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Thad Jones and Mel Lewis: All My Yesterdays: The Debut 1966 Recordings at the Village Vanguard

C. Michael Bailey By

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Offering: Live at Temple University (Resonance Records, 2014), Getz/Gilberto '76 (Resonance Records, 2016), Moments in Time (Resonance Records, 2016)...and these are just the most recent (not to forget several Wes Montgomery) releases. Resonance Records steps up (again) and releases what can only be considered the apotheosis of live jazz performance, All My Yesterdays: The Debut 1966 Recordings at the Village Vanguard.

Before even considering the music, there is the captured ambiance. Recorded by a then 19-year old amateur engineer, George Klaban, the period technology may be lacking by today's standards. Maybe even Klaban's amateur status could call things into question. However, the results provide the listener with a very intimate listening experience that only lacks the smell of just-lit Lucky Strikes and Cutty Sark on the rocks. Klaban's gig pack included a Crown Professional two- Track stereo tape recorder, an Ampex four-input mixer and six mics (Neumann U67, Bayer and AKG professional mics and an Electro Voice 654 Dynamic, the last used for the bass). Klaban details that he placed one mic each for the reeds, trombones, and trumpets, the fourth for the bass, the fifth for the piano and the last for the leader, Thad Jones.

The result of this alchemic paradigm is a presence, not in the audience, but up over the middle of the band looking (hearing) down (a physical impossibility given the compressed confines of the Village Vanguard). Nonetheless, the sound and atmosphere is electrically charged and immediate. The sound is spacious enough to get up and walk around in, passing through all of the sections. It is musical arrangement as subatomic metaphor...each musical element interacting with and against one another to produce a compounded product of rare substance and beauty. It is immediately evident that there is something special taking place.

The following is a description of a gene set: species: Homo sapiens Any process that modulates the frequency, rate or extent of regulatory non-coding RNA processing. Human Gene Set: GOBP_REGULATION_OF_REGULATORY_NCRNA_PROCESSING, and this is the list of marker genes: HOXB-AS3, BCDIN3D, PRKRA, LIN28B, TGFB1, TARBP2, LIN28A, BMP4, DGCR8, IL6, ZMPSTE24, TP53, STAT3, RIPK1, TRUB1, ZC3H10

Queue up the first performance of the Thad Jones composition and arrangement "Back Bone" and listen. Alto saxophonist Jerry Dodgion spits out an unaccompanied blues chorus of spurred on with shouts and encouragement from the band with Thad Jones himself anticipating the entry of the whole band with a grand, "Yeah!" This is unbridled joy in music making. Evidence of Bill Basie is all over the charts, in both the riffing and solos. Altoist Jerome Richardson introduces "Little Dipper" twice and pianist (and Thad Jones' brother) Hank Jones channel the spirit of the still living Count Basie. This is, simply, what live music is all about: invention, spontaneity, improvisation, and spring freshness. Hear from where all big band since has come.

Track Listing: CD1: Back Bone; All My Yesterdays; Big Dipper; Mornin’ Reverend; The Little Pixie; Big Dipper (alternate take). CD2: Low Down; Lover Man; Ah, That’s Freedom; don’t Ever Leave Me; Willow Weep For Me; Mean What You Say; Once Around; Polka dots and Moonbeams; Mornin’ Reverend; All My Yesterdays; Back Bone.

Personnel: CD1: Back Bone; All My Yesterdays; Big Dipper; Mornin’ Reverend; The Little Pixie; Big Dipper (alternate take). CD2: Low Down; Lover Man; Ah, That’s Freedom; don’t Ever Leave Me; Willow Weep For Me; Mean What You Say; Once Around; Polka dots and Moonbeams; Mornin’ Reverend; All My Yesterdays; Back Bone.

Title: All My Yesterdays: The Debut 1966 Recordings at the Village Vanguard | Year Released: 2016 | Record Label: Resonance Records

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